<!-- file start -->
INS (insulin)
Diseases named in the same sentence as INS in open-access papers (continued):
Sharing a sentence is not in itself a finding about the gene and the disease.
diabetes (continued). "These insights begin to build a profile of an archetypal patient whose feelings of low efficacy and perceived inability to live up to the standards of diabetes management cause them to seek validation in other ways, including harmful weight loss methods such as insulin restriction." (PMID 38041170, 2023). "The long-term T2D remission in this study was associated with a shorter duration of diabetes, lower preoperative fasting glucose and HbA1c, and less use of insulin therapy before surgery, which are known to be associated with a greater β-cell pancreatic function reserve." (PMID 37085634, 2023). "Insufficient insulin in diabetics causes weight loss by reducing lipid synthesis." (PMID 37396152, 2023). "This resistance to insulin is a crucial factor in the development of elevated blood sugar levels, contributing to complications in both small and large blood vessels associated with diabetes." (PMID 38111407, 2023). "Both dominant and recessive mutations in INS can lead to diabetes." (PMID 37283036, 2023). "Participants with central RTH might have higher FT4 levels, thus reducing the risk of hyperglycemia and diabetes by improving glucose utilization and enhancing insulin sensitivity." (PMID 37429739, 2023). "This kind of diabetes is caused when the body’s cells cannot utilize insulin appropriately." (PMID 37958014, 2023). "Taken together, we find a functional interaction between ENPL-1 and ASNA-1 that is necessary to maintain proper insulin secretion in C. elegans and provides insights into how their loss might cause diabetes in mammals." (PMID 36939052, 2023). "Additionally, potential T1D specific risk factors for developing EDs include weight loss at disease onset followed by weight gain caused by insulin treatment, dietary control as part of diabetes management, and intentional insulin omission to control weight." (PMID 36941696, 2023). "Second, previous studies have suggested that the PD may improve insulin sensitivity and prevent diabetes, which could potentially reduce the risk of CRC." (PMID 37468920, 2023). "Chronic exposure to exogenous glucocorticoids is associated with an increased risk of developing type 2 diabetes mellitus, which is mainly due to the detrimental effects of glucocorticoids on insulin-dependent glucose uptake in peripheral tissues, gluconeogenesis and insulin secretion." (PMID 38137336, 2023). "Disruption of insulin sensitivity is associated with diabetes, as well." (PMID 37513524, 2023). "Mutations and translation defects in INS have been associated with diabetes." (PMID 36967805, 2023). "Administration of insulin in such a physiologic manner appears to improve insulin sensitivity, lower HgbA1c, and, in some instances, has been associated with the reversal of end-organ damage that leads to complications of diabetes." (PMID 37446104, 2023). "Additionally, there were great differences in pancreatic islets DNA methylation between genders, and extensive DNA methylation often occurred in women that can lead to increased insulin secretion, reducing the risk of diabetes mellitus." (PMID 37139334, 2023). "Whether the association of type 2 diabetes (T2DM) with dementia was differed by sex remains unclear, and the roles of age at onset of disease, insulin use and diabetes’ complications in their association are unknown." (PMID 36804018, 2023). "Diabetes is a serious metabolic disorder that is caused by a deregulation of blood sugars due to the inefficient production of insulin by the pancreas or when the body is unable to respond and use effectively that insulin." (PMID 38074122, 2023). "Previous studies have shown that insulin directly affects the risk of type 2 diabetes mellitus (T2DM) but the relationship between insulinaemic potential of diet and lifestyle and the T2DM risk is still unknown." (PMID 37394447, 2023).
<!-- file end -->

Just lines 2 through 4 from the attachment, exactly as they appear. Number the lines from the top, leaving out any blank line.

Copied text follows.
Diseases named in the same sentence as INS in open-access papers (continued):
Sharing a sentence is not in itself a finding about the gene and the disease.
diabetes (continued). "These insights begin to build a profile of an archetypal patient whose feelings of low efficacy and perceived inability to live up to the standards of diabetes management cause them to seek validation in other ways, including harmful weight loss methods such as insulin restriction." (PMID 38041170, 2023). "The long-term T2D remission in this study was associated with a shorter duration of diabetes, lower preoperative fasting glucose and HbA1c, and less use of insulin therapy before surgery, which are known to be associated with a greater β-cell pancreatic function reserve." (PMID 37085634, 2023). "Insufficient insulin in diabetics causes weight loss by reducing lipid synthesis." (PMID 37396152, 2023). "This resistance to insulin is a crucial factor in the development of elevated blood sugar levels, contributing to complications in both small and large blood vessels associated with diabetes." (PMID 38111407, 2023). "Both dominant and recessive mutations in INS can lead to diabetes." (PMID 37283036, 2023). "Participants with central RTH might have higher FT4 levels, thus reducing the risk of hyperglycemia and diabetes by improving glucose utilization and enhancing insulin sensitivity." (PMID 37429739, 2023). "This kind of diabetes is caused when the body’s cells cannot utilize insulin appropriately." (PMID 37958014, 2023). "Taken together, we find a functional interaction between ENPL-1 and ASNA-1 that is necessary to maintain proper insulin secretion in C. elegans and provides insights into how their loss might cause diabetes in mammals." (PMID 36939052, 2023). "Additionally, potential T1D specific risk factors for developing EDs include weight loss at disease onset followed by weight gain caused by insulin treatment, dietary control as part of diabetes management, and intentional insulin omission to control weight." (PMID 36941696, 2023). "Second, previous studies have suggested that the PD may improve insulin sensitivity and prevent diabetes, which could potentially reduce the risk of CRC." (PMID 37468920, 2023). "Chronic exposure to exogenous glucocorticoids is associated with an increased risk of developing type 2 diabetes mellitus, which is mainly due to the detrimental effects of glucocorticoids on insulin-dependent glucose uptake in peripheral tissues, gluconeogenesis and insulin secretion." (PMID 38137336, 2023). "Disruption of insulin sensitivity is associated with diabetes, as well." (PMID 37513524, 2023). "Mutations and translation defects in INS have been associated with diabetes." (PMID 36967805, 2023). "Administration of insulin in such a physiologic manner appears to improve insulin sensitivity, lower HgbA1c, and, in some instances, has been associated with the reversal of end-organ damage that leads to complications of diabetes." (PMID 37446104, 2023). "Additionally, there were great differences in pancreatic islets DNA methylation between genders, and extensive DNA methylation often occurred in women that can lead to increased insulin secretion, reducing the risk of diabetes mellitus." (PMID 37139334, 2023). "Whether the association of type 2 diabetes (T2DM) with dementia was differed by sex remains unclear, and the roles of age at onset of disease, insulin use and diabetes’ complications in their association are unknown." (PMID 36804018, 2023). "Diabetes is a serious metabolic disorder that is caused by a deregulation of blood sugars due to the inefficient production of insulin by the pancreas or when the body is unable to respond and use effectively that insulin." (PMID 38074122, 2023). "Previous studies have shown that insulin directly affects the risk of type 2 diabetes mellitus (T2DM) but the relationship between insulinaemic potential of diet and lifestyle and the T2DM risk is still unknown." (PMID 37394447, 2023).